Shrinkage compensated flowable concretes are nothing new, of course, but Beaney says the first generations of these products turned out to have some practical drawbacks. 'In particular, they seemed to be very brittle, ' he explains. 'Because we often have to waterjet concrete right next to a freshly repaired area, we need a tough repair material. But we often found the early flowing concretes would be destroyed in these situations.'

So Interserve was more than willing to work with Tamworthbased product manufacturer Instarmac on the development of a more sophisticated repair concrete, Cemflow MC (see box). This is mixed on site in a forced action mixer, then simply poured into the repair area. A token trowelling produces a smooth finish.

'We then wait until the test cubes from the last pour on that section have achieved the specified strength before we start applying the waterproof membrane', says Bond. Beaney adds:

'On this job the actual repairs have gone very well but the weather has delayed the application of the membrane, which is solvent-based.

'What we really hope someone will develop very soon is a water-based membrane which is much more tolerant of damp conditions than what's available at the moment.'

Secret of strength

Instarmac group sales manager Paul Butcher says that designing a super-fluid high strength repair concrete which expands slightly as it ages, rather than shrinking like traditional concrete, can be tricky. 'It's easy to overdo the shrinkage compensation, ' he explains. 'Or to underdo it, for that matter.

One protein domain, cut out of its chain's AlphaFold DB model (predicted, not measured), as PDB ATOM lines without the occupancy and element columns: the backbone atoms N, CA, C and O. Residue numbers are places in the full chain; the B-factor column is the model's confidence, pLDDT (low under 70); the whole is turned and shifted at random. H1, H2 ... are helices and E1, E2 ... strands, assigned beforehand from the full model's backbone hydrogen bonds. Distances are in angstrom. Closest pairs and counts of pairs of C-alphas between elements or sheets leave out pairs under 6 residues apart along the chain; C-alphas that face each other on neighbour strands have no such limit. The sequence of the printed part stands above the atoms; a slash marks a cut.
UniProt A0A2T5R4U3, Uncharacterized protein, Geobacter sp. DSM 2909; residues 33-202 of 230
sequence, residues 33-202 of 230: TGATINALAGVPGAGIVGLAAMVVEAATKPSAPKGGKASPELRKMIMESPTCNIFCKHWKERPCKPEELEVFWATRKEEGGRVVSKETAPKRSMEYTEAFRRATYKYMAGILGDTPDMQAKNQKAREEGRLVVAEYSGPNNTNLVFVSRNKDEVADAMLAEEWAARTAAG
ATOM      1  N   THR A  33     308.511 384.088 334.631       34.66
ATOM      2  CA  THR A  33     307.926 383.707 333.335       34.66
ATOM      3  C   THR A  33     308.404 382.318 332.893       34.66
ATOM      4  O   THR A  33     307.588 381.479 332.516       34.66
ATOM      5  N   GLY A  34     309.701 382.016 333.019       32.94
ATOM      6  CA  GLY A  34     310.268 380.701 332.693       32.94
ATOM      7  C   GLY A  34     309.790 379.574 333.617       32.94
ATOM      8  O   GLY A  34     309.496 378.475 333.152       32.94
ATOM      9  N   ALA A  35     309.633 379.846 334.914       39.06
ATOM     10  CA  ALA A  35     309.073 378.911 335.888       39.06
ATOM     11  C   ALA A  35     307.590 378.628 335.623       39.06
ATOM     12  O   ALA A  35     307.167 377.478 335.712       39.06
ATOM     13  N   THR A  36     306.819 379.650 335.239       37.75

'If you do, you either get surface crazing from the excessive expansion or the classic shrinkage cracking.'

It also seemed that a combination of rapid strength gain and shrinkage compensation could create too much tensile strain at early ages. Instarmac had its own theories on shrinkage and what to do about it, and three years ago was awarded a £100,000 SMART grant by the Department of Trade & Industry to develop a better product.

Cemflow MC is the first fruit of that research, although other products are said to be waiting in the wings. Butcher is understandably reticent about divulging too much of Cemflow MC's secrets. Instarmac's literature reveals only the basic details - a 6mm maximum aggregate size, a total cementitious content of 750kg/m 3and a water/cement ratio of 0.38, which produce a claimed 20'C, 72 hour strength of 38 N/mm 2, for example. He talks only of a 'hydration control system', which 'subtly modifies' the formation of cement hydration products.

This seems to mean that the rate of strength gain curve is smoother and more progressive, reducing internal stresses and strains at early ages. Fibre reinforcement and polymer modification are shunned to ensure the low resistivity required if the material is to be compatible with cathodic protection systems.

A demanding series of trials and tests were needed before Cemflow MC was approved for use on the Midland Link.

Butcher pays tribute to the cooperation received from Interserve - ' they're very receptive to new ideas and were very helpful with the trials', and has some words of reassurance for Interserve project manager Andy Beaney.

'We also see the need for a non-solvented waterproofing membrane - watch this space.'